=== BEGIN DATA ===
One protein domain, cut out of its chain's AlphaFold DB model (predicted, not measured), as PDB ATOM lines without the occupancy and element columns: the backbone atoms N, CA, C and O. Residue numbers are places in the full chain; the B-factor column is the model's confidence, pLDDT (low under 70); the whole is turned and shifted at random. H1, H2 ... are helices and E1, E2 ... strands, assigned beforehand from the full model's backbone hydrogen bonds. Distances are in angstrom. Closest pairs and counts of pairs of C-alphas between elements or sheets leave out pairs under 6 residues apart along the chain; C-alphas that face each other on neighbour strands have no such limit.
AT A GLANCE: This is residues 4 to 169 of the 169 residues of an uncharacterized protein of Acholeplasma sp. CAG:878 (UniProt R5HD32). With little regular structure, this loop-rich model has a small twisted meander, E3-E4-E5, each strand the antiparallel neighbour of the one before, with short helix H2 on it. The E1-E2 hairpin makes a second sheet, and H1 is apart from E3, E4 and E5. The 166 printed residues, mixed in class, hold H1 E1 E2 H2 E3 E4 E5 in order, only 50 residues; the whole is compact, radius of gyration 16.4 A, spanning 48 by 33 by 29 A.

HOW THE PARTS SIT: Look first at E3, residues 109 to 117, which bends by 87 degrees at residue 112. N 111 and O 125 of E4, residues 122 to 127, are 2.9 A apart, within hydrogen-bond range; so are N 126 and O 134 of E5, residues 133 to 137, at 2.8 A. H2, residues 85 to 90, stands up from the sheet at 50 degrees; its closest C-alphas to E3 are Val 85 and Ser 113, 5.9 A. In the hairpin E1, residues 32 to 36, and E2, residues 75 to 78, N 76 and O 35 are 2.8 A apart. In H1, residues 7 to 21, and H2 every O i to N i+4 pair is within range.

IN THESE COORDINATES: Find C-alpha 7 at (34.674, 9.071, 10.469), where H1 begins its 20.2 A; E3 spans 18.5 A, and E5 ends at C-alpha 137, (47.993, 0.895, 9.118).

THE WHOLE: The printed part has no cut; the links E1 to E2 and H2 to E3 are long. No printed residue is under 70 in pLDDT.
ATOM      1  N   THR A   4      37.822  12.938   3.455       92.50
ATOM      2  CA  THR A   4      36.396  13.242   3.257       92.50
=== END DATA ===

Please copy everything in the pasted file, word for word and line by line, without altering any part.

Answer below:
One protein domain, cut out of its chain's AlphaFold DB model (predicted, not measured), as PDB ATOM lines without the occupancy and element columns: the backbone atoms N, CA, C and O. Residue numbers are places in the full chain; the B-factor column is the model's confidence, pLDDT (low under 70); the whole is turned and shifted at random. H1, H2 ... are helices and E1, E2 ... strands, assigned beforehand from the full model's backbone hydrogen bonds. Distances are in angstrom. Closest pairs and counts of pairs of C-alphas between elements or sheets leave out pairs under 6 residues apart along the chain; C-alphas that face each other on neighbour strands have no such limit.
AT A GLANCE: This is residues 4 to 169 of the 169 residues of an uncharacterized protein of Acholeplasma sp. CAG:878 (UniProt R5HD32). With little regular structure, this loop-rich model has a small twisted meander, E3-E4-E5, each strand the antiparallel neighbour of the one before, with short helix H2 on it. The E1-E2 hairpin makes a second sheet, and H1 is apart from E3, E4 and E5. The 166 printed residues, mixed in class, hold H1 E1 E2 H2 E3 E4 E5 in order, only 50 residues; the whole is compact, radius of gyration 16.4 A, spanning 48 by 33 by 29 A.

HOW THE PARTS SIT: Look first at E3, residues 109 to 117, which bends by 87 degrees at residue 112. N 111 and O 125 of E4, residues 122 to 127, are 2.9 A apart, within hydrogen-bond range; so are N 126 and O 134 of E5, residues 133 to 137, at 2.8 A. H2, residues 85 to 90, stands up from the sheet at 50 degrees; its closest C-alphas to E3 are Val 85 and Ser 113, 5.9 A. In the hairpin E1, residues 32 to 36, and E2, residues 75 to 78, N 76 and O 35 are 2.8 A apart. In H1, residues 7 to 21, and H2 every O i to N i+4 pair is within range.

IN THESE COORDINATES: Find C-alpha 7 at (34.674, 9.071, 10.469), where H1 begins its 20.2 A; E3 spans 18.5 A, and E5 ends at C-alpha 137, (47.993, 0.895, 9.118).

THE WHOLE: The printed part has no cut; the links E1 to E2 and H2 to E3 are long. No printed residue is under 70 in pLDDT.
ATOM      1  N   THR A   4      37.822  12.938   3.455       92.50
ATOM      2  CA  THR A   4      36.396  13.242   3.257       92.50